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When I run top on my database server I get that mysqld has been running for 4:00.51 and it continues to go up.

I assume this means that one process with mysql has been running this long from other posts on here. Its not set to cumulative mode as best I can tell as the heading looks like it would change to CTIME if that be the case.

What I'm wondering is if this is normal for a site that makes a lot of individual connections using PHP. I shouldn't have any long running processes that would hold on to a mysql connection for this long, only seconds at most.

Am I incorrect to assume that this time relates to one connection/process running? I think usually I see it flash up and away on the TOP, not just stay there with this number increasing.

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1 Answer 1

When you look at top and see mysqld, there should only be one mysqld per instance. Older versions of server-compiled mysqld spawn many threads. I'll assume you are not using such.

To see individual connections you could do one of two things

In mysql client, run SHOW PROCESSLIST; (Source of incoming connection in the third column Host)

In the OS, run

  • netstat | grep -i mysql
  • netstat | grep 3306

For emphasis, you should only see one mysqld process per instance.

If you want to double check the time value as seen in top, ask mysqld

If you have MySQL 5.1+, run this:

SELECT 
    TRIM(REPLACE(CONCAT(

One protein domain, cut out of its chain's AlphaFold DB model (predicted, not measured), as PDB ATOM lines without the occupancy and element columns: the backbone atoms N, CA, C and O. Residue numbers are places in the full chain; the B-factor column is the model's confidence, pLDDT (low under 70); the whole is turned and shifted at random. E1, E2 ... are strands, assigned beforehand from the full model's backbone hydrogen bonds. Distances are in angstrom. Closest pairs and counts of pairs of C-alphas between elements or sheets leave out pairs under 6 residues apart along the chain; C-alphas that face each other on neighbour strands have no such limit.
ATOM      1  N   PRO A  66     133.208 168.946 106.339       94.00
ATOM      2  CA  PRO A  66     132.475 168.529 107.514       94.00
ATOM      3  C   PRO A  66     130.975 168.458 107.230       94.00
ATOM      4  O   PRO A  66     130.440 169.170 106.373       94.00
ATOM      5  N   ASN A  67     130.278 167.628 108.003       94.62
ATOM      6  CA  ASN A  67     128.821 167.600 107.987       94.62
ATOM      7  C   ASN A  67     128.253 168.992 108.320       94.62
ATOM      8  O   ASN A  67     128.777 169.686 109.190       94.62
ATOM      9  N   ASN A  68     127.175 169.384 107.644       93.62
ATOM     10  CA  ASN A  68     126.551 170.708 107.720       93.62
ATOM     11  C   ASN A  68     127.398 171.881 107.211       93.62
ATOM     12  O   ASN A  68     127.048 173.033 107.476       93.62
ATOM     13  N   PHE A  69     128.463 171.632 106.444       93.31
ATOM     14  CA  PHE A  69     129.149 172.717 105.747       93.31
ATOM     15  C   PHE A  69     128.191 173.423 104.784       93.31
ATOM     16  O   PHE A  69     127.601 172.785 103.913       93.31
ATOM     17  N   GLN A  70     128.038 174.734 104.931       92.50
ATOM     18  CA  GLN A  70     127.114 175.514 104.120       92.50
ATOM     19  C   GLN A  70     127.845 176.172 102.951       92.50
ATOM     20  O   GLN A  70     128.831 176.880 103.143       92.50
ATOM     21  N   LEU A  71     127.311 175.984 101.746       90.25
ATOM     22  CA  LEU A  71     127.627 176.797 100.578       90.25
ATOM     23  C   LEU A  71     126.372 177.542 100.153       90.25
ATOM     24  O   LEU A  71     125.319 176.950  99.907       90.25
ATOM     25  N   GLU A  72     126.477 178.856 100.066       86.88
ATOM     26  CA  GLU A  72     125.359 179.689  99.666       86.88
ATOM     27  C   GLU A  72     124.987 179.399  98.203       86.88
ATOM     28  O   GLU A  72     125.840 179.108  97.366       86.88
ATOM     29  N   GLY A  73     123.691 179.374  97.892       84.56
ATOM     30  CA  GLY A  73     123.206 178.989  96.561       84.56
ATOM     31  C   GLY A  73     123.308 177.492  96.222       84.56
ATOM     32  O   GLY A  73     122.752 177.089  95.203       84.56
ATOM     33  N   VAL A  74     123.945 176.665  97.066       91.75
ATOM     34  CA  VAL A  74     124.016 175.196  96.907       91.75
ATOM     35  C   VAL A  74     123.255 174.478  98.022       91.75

IF(dy=0,'',IF(dy=1,'1 day ',CONCAT(dy,' days '))),
        IF(hr=0,'',IF(hr=1,'1 hr ', CONCAT(hr,' hrs  '))),
        IF(mn=0,'',IF(mn=1,'1 min ',CONCAT(mn,' mins '))),
        IF(sc=0,'',IF(sc=1,'1 sec ',CONCAT(sc,' secs ')))),'  ',' '))
    TimeDisplay
FROM (SELECT dy,hr,mn,MOD(sec_aaaa,60) sc
FROM (SELECT dy,hr,FLOOR((sec_aaa - dy*86400 - hr*3600)/60) mn,sec_aaa sec_aaaa
FROM (SELECT dy,FLOOR((sec_aa - (dy*86400))/3600) hr,sec_aa sec_aaa
FROM (SELECT FLOOR(sec_a/86400) dy,sec_a sec_aa
FROM
    (
        SELECT variable_value sec_a
        FROM information_schema.global_status
        WHERE variable_name = 'Uptime'
    )
A) AA) AAA) AAAA) B;

If you have MySQL 5.0, run this

MYSQL_CONN="-uroot -ppassword"
UPTIME_SEC=`mysql ${MYSQL_CONN} -A -N -e"SHOW GLOBAL STATUS LIKE 'Uptime'" | awk '{print $2}'`
SQLTIME="SELECT TRIM(REPLACE(CONCAT("
SQLTIME="${SQLTIME} IF(dy=0,'',IF(dy=1,'1 day ',CONCAT(dy,' days '))),"
SQLTIME="${SQLTIME} IF(hr=0,'',IF(hr=1,'1 hr ', CONCAT(hr,' hrs  '))),"
SQLTIME="${SQLTIME} IF(mn=0,'',IF(mn=1,'1 min ',CONCAT(mn,' mins '))),"
SQLTIME="${SQLTIME} IF(sc=0,'',IF(sc=1,'1 sec ',CONCAT(sc,' secs ')))),'  ',' ')) TimeDisplay"
SQLTIME="${SQLTIME} FROM (SELECT dy,hr,mn,MOD(sec_aaaa,60) sc"
SQLTIME="${SQLTIME} FROM (SELECT dy,hr,FLOOR((sec_aaa - dy*86400 - hr*3600)/60) mn,sec_aaa sec_aaaa"
SQLTIME="${SQLTIME} FROM (SELECT dy,FLOOR((sec_aa - (dy*86400))/3600) hr,sec_aa sec_aaa"
SQLTIME="${SQLTIME} FROM (SELECT FLOOR(sec_a/86400) dy,sec_a sec_aa"
SQLTIME="${SQLTIME} FROM (SELECT ${UPTIME_SEC} sec_a ) A) AA) AAA) AAAA) B"
MYSQL_START_TIME=`mysql ${MYSQL_CONN} -A -N -e"${SQLTIME}"`
echo ${MYSQL_START_TIME}

This will give you the number of seconds mysqld has been running.

If you want to see the date and time mysqld started

MySQL 5.1+

select (now() - interval variable_value second) MySQLStartTime from
information_schema.global_status where variable_name='uptime';

MySQL 5.0

MYSQL_CONN="-uroot -ppassword"
UPTIME_SEC=`mysql ${MYSQL_CONN} -A -N -e"SHOW GLOBAL STATUS LIKE 'Uptime'" | awk '{print $2}'`
MYSQL_START_TIME=`mysql ${MYSQL_CONN} -A -N -e"SELECT (NOW() - INTERVAL ${UPTIME_SEC} SECOND) MySQLStartTime"`
echo ${MYSQL_START_TIME}

Give it a Try !!!

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